Florida’s Expanded ‘Stand Your Ground’ Law Has Prosecutors Sounding the Alarm the headline over at thetrace.org proclaims. “‘It’s essentially stacking the deck repeatedly in favor of people shooting other people,’ said one expert” the sub-head warns. Fake news?
[Stand Your Ground law] allows a defendant to call for a hearing before trial, during which he or she asks a judge for exemption from prosecution. In these pre-trial hearings, the burden is on the defendant, who must prove to a judge through a preponderance of evidence — a relatively low standard that means more likely than not — that he or she acted lawfully under “stand your ground.”
Since when is “preponderance of evidence” a low legal standard? Trace writer Mike Spies inserted that editorial comment because without it, a Stand Your Ground (SYG) pre-trial hearing sounds eminently reasonable.
Which it is. So much so, Mr. Spies was obliged to find an “expert” to back up his contention that there will be blood in streets. (Note: there’s always an expert who’ll vouchsafe the anti-gun rights perspective.)
“Outside of ‘stand your ground,’ I don’t know of any other defense that gives defendants immunity from prosecution,” Glenn Hess, a Florida state attorney and the president of the Florida Prosecuting Attorneys Association, told The Trace. “It’s a free bite of the apple for them.”
What does that even mean? SYG does not provide immunity from prosecution unless the judge rules in favor of the defendant. (Civil immunity too, thank God.) It’s just like a grand jury hearing, with a judge instead of a jury. But here’s what really flicks Mr. Spies’ Bic:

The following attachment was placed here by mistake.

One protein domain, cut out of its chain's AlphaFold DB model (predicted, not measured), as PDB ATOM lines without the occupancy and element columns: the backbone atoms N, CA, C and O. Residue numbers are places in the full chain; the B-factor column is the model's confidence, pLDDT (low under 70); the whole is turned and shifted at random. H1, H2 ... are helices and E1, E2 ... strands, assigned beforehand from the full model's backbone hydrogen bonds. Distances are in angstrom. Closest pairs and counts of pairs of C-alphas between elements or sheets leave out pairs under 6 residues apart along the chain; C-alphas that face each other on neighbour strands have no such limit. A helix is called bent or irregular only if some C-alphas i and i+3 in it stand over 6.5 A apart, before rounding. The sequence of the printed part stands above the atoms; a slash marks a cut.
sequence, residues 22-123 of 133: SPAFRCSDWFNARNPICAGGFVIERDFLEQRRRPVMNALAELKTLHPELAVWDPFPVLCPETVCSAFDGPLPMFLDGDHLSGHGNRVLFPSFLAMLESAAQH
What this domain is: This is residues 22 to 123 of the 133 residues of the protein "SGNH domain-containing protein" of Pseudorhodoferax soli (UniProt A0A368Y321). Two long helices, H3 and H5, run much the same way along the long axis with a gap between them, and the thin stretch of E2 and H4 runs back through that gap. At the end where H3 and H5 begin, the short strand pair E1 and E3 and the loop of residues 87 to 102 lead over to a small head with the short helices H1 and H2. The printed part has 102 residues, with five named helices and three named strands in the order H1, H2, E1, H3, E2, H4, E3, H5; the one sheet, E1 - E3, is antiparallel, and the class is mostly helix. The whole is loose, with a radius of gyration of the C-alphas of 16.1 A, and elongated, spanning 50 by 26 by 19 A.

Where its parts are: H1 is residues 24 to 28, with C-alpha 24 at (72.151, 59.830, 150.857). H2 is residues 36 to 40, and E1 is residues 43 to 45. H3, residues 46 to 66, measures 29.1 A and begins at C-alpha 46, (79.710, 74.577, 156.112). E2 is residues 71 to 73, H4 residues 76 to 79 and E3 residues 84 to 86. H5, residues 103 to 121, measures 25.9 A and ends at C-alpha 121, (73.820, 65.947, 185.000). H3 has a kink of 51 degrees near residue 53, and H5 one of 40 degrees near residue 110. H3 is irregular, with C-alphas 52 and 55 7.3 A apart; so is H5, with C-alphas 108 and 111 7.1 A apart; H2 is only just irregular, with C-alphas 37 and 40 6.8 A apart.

Earlier this month, the Florida legislature passed a bill that shifted the burden of proof in “stand your ground” pre-trial hearings to the prosecution. If Governor Rick Scott signs the legislation, state attorneys will have to prove to a judge, in a “clear and convincing” manner — a legal bar just below the trial standard of “beyond a reasonable doubt” — that a defendant was not acting in self-defense. It’s a massive hurdle the prosecution must overcome just to go to trial.
I don’t think the words “massive hurdle” mean what Mr. Spies wants them to mean. Here’s another example of his word-bending.
The new bill requires the prosecution to do significantly more in order to simply bring a case to trial. Under the legislation, defendants would be tasked with providing “prima facie” evidence— a term that ultimately means “some”— showing that a “stand your ground” claim could be valid. The requirement can be satisfied through testimony given by the defendant, who might explain his or her state of mind at the time of the incident. Witness testimony or video footage would also suffice as evidence.
Prima facie means “some” eh? dictionary.law.com:
prima facie: (pry-mah fay-shah) adj. Latin for “at first look,” or “on its face,” referring to a lawsuit or criminal prosecution in which the evidence before trial is sufficient to prove the case unless there is substantial contradictory evidence presented at trial.
In other words, the defendant must still prove that he or she used lethal force legally. As Spies acknowledges in the very next sentence (emphasis added): “Once a judge agrees that a defendant has produced the required evidence, the burden shifts to, and remains with, the prosecution.”
Sounds good to me. Anyway, Florida’s anti-gun rights prosecutors (all of them?) are declaring war.
State attorneys say that, even if prosecutors meet the new burden, they may be forced to tip their hand to what kind of case they will make at trial, potentially giving defense lawyers an advantage.
“The hearings will give lots of opportunities to scope out the lay of the land,” Hess said. “I can assure you the state will challenge the law at some point. Probably the first ‘stand your ground’ case that comes up. It’s going to end up in the Supreme Court.”
Watch this space.